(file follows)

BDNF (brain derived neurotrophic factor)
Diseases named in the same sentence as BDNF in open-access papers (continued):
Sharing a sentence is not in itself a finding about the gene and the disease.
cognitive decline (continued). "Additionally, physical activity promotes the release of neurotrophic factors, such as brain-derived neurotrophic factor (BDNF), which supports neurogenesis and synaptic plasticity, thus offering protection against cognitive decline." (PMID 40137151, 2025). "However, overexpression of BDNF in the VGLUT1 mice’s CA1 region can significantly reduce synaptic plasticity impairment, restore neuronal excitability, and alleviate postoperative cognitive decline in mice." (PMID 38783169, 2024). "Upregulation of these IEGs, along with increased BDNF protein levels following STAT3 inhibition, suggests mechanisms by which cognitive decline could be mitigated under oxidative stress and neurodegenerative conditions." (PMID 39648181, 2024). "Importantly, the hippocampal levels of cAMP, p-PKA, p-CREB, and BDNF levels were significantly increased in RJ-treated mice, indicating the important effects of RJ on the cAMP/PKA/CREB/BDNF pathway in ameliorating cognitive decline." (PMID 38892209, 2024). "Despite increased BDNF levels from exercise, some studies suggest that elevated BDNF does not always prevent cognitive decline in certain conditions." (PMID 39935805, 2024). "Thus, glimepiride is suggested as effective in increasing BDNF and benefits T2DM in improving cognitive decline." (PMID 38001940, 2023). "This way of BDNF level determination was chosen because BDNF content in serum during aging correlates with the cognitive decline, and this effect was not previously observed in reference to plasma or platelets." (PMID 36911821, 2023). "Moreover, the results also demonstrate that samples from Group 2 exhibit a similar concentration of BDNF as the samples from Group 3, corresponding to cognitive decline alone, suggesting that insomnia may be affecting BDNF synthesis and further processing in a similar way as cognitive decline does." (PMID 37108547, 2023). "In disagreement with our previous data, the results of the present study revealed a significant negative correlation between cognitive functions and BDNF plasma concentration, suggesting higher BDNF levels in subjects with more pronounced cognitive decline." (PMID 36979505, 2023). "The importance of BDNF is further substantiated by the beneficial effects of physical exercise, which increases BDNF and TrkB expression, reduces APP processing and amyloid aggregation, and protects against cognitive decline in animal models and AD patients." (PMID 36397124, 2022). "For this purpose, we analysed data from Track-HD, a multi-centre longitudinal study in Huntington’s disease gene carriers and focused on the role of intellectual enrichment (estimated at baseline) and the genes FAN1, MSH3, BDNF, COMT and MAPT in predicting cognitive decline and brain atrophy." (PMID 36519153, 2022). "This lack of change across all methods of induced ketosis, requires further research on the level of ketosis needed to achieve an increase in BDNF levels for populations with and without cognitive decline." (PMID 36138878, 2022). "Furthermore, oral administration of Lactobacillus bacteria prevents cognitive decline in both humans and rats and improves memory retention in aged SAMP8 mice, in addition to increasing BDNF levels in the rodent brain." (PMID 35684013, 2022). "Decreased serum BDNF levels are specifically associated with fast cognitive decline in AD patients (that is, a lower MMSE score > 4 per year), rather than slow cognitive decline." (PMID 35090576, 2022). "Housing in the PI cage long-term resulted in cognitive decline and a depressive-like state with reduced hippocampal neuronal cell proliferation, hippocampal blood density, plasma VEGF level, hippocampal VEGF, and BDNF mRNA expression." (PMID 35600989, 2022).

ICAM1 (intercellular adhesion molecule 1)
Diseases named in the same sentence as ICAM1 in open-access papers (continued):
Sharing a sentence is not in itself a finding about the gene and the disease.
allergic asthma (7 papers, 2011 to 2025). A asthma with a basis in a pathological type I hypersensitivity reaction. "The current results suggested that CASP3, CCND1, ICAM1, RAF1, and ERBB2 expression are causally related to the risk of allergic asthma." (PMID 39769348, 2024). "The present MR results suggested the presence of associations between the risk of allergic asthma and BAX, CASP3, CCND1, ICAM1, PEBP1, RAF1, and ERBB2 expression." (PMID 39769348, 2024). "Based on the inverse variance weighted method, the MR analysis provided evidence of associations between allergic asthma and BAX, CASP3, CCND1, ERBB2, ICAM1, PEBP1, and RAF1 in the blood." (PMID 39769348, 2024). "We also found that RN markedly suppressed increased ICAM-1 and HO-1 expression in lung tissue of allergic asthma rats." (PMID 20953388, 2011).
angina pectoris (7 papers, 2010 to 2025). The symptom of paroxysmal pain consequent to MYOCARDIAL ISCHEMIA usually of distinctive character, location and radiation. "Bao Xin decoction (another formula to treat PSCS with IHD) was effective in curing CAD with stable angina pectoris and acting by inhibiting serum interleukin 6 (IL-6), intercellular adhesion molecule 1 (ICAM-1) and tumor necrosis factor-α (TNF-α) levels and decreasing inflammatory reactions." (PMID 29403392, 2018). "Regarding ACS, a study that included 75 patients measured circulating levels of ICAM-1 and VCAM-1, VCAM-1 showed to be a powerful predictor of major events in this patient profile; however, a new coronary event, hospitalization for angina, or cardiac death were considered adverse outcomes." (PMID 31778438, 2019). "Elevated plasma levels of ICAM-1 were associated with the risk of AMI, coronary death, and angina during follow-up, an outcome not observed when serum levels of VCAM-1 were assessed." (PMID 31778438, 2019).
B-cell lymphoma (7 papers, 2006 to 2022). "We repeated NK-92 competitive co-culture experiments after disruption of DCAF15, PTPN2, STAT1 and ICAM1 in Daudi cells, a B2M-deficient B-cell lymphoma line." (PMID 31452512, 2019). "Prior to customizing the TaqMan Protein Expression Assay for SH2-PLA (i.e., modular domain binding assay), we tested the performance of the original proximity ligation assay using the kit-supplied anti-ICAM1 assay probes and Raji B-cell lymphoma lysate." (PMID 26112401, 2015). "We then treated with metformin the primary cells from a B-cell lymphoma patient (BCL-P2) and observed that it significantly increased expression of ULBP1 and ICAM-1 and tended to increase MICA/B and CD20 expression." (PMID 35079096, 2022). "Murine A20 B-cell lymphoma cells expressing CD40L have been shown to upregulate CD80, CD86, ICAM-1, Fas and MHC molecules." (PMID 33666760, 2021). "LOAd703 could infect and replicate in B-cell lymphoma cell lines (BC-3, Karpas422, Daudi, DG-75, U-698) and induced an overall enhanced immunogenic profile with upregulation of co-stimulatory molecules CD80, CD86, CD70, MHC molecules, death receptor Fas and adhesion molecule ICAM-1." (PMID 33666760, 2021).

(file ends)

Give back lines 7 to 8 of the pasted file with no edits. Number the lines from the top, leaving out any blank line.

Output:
Sharing a sentence is not in itself a finding about the gene and the disease.
allergic asthma (7 papers, 2011 to 2025). A asthma with a basis in a pathological type I hypersensitivity reaction. "The current results suggested that CASP3, CCND1, ICAM1, RAF1, and ERBB2 expression are causally related to the risk of allergic asthma." (PMID 39769348, 2024). "The present MR results suggested the presence of associations between the risk of allergic asthma and BAX, CASP3, CCND1, ICAM1, PEBP1, RAF1, and ERBB2 expression." (PMID 39769348, 2024). "Based on the inverse variance weighted method, the MR analysis provided evidence of associations between allergic asthma and BAX, CASP3, CCND1, ERBB2, ICAM1, PEBP1, and RAF1 in the blood." (PMID 39769348, 2024). "We also found that RN markedly suppressed increased ICAM-1 and HO-1 expression in lung tissue of allergic asthma rats." (PMID 20953388, 2011).